Paul Villoutreix (LIS)

Learning Meaningful Representations of Life (QARMA Team)

Background

February 2019 - present | CENTURI group leader

2017 - 2018 | Postdoctoral fellow, Weizmann Institute of Science (Israel)

2015 - 2017 | Postdoctoral fellow, Princeton University (USA)

2011 - 2015 | PhD, Mathematical Biology, Paris Descartes University

2010 - 2011 | MSc degree in Interdisciplinary Approaches to Life Sciences (AIV), Paris Diderot University (Paris VII - CRI)

2008 - 2011 | Supélec Engineering School Degree (MSc)

Awards

2017 |  Kantar Information is Beautiful Awards – Showcased

2017 |  Mozilla Science MiniGrant

2017 |  Princeton Project X Fund

2015 |  International Systems Biology Scholars Program – 2 years postdoc fellowship between Princeton University and the Weizmann Institute of Science

2015 |  Gordon Research Conference Stochastic physics in biology – Best poster award

2013 |  France Stanford Center for Interdisciplinary Studies – Visiting student researcher fellowship recipient – One semester

2011 |  Complex Systems Institute 3 years PhD fellowship – Grant recipient

2011 |  Eleuthère Mascart medal – Achievement award for Supélec Diploma

Location

Luminy campus, Marseille (France)

About his research

Multicellular organisms develop from a single fertilized egg. The sequence of events leading to the precise positioning of individual cells with the required fate is orchestrated by gene regulation within and between cells, cell proliferation and rearrangements as well as global morphological changes. It is a multi-scale process involving dynamics from the single molecule to the cell, to the tissue, to the organ, to the entire organism and a temporal process in which the entire sequence of events is linked hierarchically through the cell lineage. In recent years, many measurement methods have been developed, each of which bringing out partial features of the process. They mainly fall into two categories, on one hand, microscopy techniques, which generate large microscopy imaging datasets and give access to spatio-temporal information of entire developing embryos with a limited number of variables that can be measured at the same time. On the other hand, single cell multi-omics methods, such as single cell RNAseq, generate large datasets giving access to exhaustive molecular information at a given time step within each of the cell of a tissue or an entire embryo without spatial information. To understand embryonic development in all its complexity and establish predictive multi-scale models, we need to integrate those multiple sources of data. Given the size of these datasets that far exceeds what a human expert can process, we need to use the tools of artificial intelligence and machine learning.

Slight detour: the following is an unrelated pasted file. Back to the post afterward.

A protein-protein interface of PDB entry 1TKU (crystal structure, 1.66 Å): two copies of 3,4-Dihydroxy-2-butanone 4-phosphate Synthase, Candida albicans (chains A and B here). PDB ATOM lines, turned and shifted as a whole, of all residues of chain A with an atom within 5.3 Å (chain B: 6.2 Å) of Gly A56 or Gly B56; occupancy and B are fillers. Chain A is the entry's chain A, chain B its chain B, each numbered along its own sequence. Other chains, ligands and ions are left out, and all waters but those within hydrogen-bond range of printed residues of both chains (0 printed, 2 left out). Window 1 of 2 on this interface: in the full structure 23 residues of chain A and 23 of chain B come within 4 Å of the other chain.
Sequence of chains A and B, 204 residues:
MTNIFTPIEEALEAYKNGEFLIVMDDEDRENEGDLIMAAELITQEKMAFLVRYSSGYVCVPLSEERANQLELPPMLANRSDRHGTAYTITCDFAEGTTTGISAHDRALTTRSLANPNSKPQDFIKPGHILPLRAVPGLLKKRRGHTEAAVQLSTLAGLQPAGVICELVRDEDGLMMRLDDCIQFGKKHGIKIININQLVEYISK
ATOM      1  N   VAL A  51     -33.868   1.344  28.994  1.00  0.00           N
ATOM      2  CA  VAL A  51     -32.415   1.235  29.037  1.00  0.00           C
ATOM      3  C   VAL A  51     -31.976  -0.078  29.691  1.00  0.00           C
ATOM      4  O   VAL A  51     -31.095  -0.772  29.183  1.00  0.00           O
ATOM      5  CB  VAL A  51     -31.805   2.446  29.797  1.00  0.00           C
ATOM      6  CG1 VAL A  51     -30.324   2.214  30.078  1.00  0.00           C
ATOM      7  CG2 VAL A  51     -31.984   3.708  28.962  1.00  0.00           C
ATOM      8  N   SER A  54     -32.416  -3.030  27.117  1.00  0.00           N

The main question underlying our research project concerns the role of the shape of an embryo in regulating the differentiation trajectories of cells. The potential number of molecular interactions, spatial patterns of gene expression and cell and tissue organization far outnumbers the number of samples that we can possibly measure; therefore we need to look for structures that reduce this combinatorial complexity. The spatial ordering of cells within an embryo, as well as the temporal ordering of cells within a cell lineage tree can be harnessed as core structures upon which we can organize other measurements and models.

Team members

Open position

PhD position 3 open positions

Postdoctoral fellow position To be announced

 
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